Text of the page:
01/02/2009 05:12 am ET Updated May 25, 2011

What Barack Obama Owes the Blogosphere

As President-elect Barack Obama has put together his cabinet and advisers, the response has been a combination of praise and wariness. For the latter, it's generally raised the question of what he owes the left.

The answer is nothing.

To be clear, I'm hardly enamored with everyone who's been selected or rumored thus far. But then, I recognize that there are a range of concerns needed to be addressed that might actually be different from my own...

Yes, the blogosphere was critically helpful in getting Barack Obama elected. But of course, so were African-Americans. And Hispanics. And young voters. And even white suburbanites. Yet surprisingly, in a post election analysis, Chuck Todd of MSNBC noted that if you took away the votes of any one of these groups, Barack Obama still would have won the election.

But even that's beside the point. Although some people work and vote for a candidate because of "what's in it for me?", most do so because they admire what issues the person stands for, and the ability the candidate has in bringing as many of those issues to fruition.

Remember this later. More in a bit.

When there's been criticism of a few if the nominees, some has been fair, but most often it's been, "This isn't the change we voted for!" However - in fact, it is, and the complaint misses the point of what that change was supposed to be. It was obvious to me that the Obamanian Change was change from the policies of the Bush administration, and change from how politics have been run in Washington, where only blind-loyalists are hired and any dissenting voice is crushed and presented to the American public as treason.

Within weeks of being elected, this is precisely the change we've gotten from Barack Obama. Almost immediately came word that Mr. Obama is looking at 200 signing statements from President Bush to overturn. Important issues like stem cell research, torture, Gitmo, EPA standards, and much more. And further, the very names causing the most question are those who most-demonstrate how the Obama way of doing business is another universe from Washington as usual. If there are some people more moderate or even Republican being named, politics aside, how utterly refreshing to find an openness of attitude, as opposed to locked-in ideologues. How joyous to know that disagreement will not only be tolerated, but required. And in the end, as Mr. Obama has stated, it will be his proposals that are pursued. That's the direction the nation will be getting - that's the change.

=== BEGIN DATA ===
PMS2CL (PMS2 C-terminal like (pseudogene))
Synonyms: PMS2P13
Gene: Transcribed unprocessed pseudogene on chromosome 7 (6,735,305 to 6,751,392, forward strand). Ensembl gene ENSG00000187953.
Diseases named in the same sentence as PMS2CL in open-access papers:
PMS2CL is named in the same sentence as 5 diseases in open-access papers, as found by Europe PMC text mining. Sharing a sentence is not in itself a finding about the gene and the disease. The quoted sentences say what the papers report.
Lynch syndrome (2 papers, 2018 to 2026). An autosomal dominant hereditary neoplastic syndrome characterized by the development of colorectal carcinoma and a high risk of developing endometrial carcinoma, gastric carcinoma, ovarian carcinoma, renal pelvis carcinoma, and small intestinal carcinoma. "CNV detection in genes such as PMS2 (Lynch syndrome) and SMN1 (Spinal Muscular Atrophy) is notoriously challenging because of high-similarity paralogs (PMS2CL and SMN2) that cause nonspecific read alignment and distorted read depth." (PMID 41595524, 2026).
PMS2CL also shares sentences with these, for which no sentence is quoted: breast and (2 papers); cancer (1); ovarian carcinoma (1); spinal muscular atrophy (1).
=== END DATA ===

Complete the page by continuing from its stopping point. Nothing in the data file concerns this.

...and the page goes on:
But it goes further. It was remarkable to hear Mr. Obama recognize that 47% of the country didn't vote for him. Let us not forget the reaction when George Bush was elected over a 48% opposition and said he was going to administer America from that mandate. It was not only a galling attitude, it derailed up the country. It's a powerful indication of leadership for Barack Obama to understand that the nation still has an element of divide, and to accomplish his goals - to actually lead America, not just make wildly-unpopular signing statements - he needs to build an even stronger consensus.

This is no small matter, accomplishing goals. Bringing his issues to fruition, as noted above. You can come into office with the most noble ideals, but if you can't get them passed, what matter? Just ask Jimmy Carter. Ask Hillary Clinton about health care. From his appointments thus far - and we've yet to see the full list - Barack Obama has shown what he's most interested in is getting issues passed.

Fixing the economy. Ending the Iraq War. Universal healthcare. Global warming. Creating a green industry. And more. These are what matter. Getting them passed through Congress.

There is so much to accomplish right now in America, which 81% say has gotten off-track, and it has to be accomplished amid economic crisis and two wars. Facing regular battles from political opponents, if Barack Obama can ease just some of that by showing fairness in his appointments, then those are fewer battles to fight while dealing with the major issues. And a nation's critical problems demand the most talented people - not the Alberto Gonzaleses, the Monica Goodlings, the Harriet Miers and Brownies of the world. Knowing that there is no easy solution out of these problems, it's all the more essential to bring divergent voices addressing all possible solutions, rather than force-feed a nation an intolerant leadership than only drags America down into its hole.

Again, to be clear, there are some different people I'd prefer on the Obama team. But what I am an admirer of is the level of expertise.

And in the end, that's what Barack Obama owes me. Owes any American. After eight years of George Bush running the nation solely on what he owes his base, how wonderful to have a president who understands that his base is the United States of America. And the only thing a president owes every citizen is a better America when he leaves office.

Anyone who doesn't understand that this is the Barack Obama they supported, then they haven't been following his career close enough. Because the very first thing most Americans learned about Barack Obama was when he very clearly told the nation at the 2004 Democratic Convention - "There is not a liberal America and a conservative America - there is the United States of America."

The first time you saw him, Barack Obama told you who he was. And that was it. And now, he is now elected to lead that base. The United States of America.

And what a change that is from the past four years.